A renewed push among Republican lawmakers to repeal and replace Obamacare is gaining steam on Capitol Hill—and progressive activists are worried that with the absence of a major spotlight and a pervading mood among the general public that repeal efforts are all but dead, the GOP might have the perfect opening over the next two weeks to finally scrap the 2010 law.
But a legislative success is far from certain for Capitol Hill Republicans, who are facing opposition to the latest iteration of repeal-and-replace from within their own caucus, and are grappling with a looming deadline that might make it impossible to pass a bill. Nevertheless Senate Majority Leader Mitch McConnell (R-KY) is reportedly looking to gauge support for the bill this week with an assist from the White House in whipping the necessary votes.
The legislation—unveiled last week by Sens. Lindsey Graham (R-S.C.), Bill Cassidy (R-LA), Dean Heller (R-NV) and Ron Johnson (R-WI)—has reignited some Republicans’ hopes that they can finally deliver on the seven-year-old promise to repeal and replace the Affordable Care Act. As written, the bill would block-grant federal funds to individual states and allow state governments to use the money how they see fit, while scrapping the individual mandate.
The senators are pushing for a floor vote before the end of the month, when the Senate can still pass the legislation with a simple majority of 51 votes under a practice known as budget reconciliation. After September 30, any proposal would need 60 votes.
But a separate—and possibly competing—effort is set to gain renewed attention this week. The Senate health committee has been working to put together bipartisan legislation aimed at stabilizing the Obamacare exchanges and preventing insurance premiums from skyrocketing in 2018. The effort, spearheaded by Sens. Lamar Alexander (R-TN) and Patty Murray (D-WA), is due to be unveiled to McConnell and Senate Minority Leader Chuck Schumer (D-N.Y.) this week, and would need to be signed into law by September 27 so that individual states could meet contract deadlines with health insurance companies.
Murray told The Daily Beast last week that she worries Graham-Cassidy could imperil the committee’s bipartisan efforts, and in turn derail attempts to mitigate the potentially disastrous premium hikes. She said the debate on repeal-and-replace has been settled and “we’re not going there.” Moreover, a Democratic aide said it would be “counterproductive to an extreme” for Republicans to support the Alexander-Murray stabilization package and “then rip apart the same system they had just set up” by getting behind Graham-Cassidy.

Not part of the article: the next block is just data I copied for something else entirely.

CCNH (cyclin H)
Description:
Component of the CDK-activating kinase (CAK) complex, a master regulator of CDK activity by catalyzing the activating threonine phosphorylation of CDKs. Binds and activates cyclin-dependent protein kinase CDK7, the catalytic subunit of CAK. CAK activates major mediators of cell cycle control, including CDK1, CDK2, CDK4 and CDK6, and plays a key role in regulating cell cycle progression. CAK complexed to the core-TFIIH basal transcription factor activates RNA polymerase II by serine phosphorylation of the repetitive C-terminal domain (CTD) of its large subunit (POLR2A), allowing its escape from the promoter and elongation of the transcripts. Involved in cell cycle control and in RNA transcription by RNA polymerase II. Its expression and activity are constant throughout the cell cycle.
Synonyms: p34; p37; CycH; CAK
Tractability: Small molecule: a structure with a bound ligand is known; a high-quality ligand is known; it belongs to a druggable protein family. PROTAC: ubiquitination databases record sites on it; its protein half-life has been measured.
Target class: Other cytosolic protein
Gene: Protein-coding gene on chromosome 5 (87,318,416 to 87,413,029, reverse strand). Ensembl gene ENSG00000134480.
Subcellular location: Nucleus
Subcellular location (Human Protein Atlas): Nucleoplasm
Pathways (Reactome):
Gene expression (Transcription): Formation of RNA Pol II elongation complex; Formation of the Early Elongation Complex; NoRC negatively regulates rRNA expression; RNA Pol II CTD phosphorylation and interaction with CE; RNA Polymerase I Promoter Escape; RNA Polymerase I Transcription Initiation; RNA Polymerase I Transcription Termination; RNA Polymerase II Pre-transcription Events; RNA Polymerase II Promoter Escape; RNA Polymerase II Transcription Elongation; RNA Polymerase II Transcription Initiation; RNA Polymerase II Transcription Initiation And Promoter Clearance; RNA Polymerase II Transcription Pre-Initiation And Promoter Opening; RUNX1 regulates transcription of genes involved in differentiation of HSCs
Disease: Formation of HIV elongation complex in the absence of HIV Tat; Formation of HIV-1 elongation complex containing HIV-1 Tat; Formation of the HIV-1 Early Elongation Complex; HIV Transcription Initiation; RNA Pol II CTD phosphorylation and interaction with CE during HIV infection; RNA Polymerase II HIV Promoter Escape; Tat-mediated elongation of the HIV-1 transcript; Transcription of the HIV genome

But a Senate GOP aide pushed back on that suggestion, saying the Graham-Cassidy and Alexander-Murray efforts aren’t in conflict—and, in fact, might work well in tandem.
“We view it as more of a complementary effort rather than contradictory. Regardless of whether Graham-Cassidy passes or doesn’t pass, there still needs to be stabilization in 2018,” the aide told The Daily Beast. “In a policy sense, they don’t really contradict each other in any way. Politically, how much time there is and if both could go to the floor, that’s an open question.”
Just a week ago, Republican lawmakers weren’t particularly bullish on the prospects of Graham-Cassidy getting a vote—let alone passing the Senate. Sen. Orrin Hatch (R-UT) told The Daily Beast that he doesn’t foresee it getting to the Senate floor because there wasn’t enough support for the bill. The Graham-Cassidy bill did not receive a single notable mention on the Sunday political talk shows, a sign that it might not be resonating enough in the Washington echo chambers.
Conservative lawmakers such as Sen. Rand Paul (R-KY) oppose Graham-Cassidy because they believe it does not go far enough to repeal Obamacare. The legislation received a glimmer of hope earlier this month when Sen. John McCain (R-AZ)—who killed the GOP’s last effort to repeal and replace Obamacare in July—indicated he supports the concept behind it.
But on Sunday, McCain seemed to throw cold water on any attempt to rush on health care reform legislation.
“Are we going to ram through our proposal with Democrats and the president? That's not the way to do it,” McCain said on CBS’ Face the Nation. “The way to do this is have a bill, put it through the committee. We have Patty Murray and Lamar Alexander doing fine—bring it to the floor. Have debate. Have amendments.”
The desire to explore yet another attempt to repeal and replace Obamacare is scarce among Senate Republicans, according to one senior GOP aide.
“No one believes that Graham Cassidy is the solution we need and it is certainly not helpful right at this moment,” the aide told The Daily Beast. “Moderate Democrats can’t be pleased that Comrade Bernie is virtually proposing socialist solutions when they are trying to compete in the upcoming midterms.”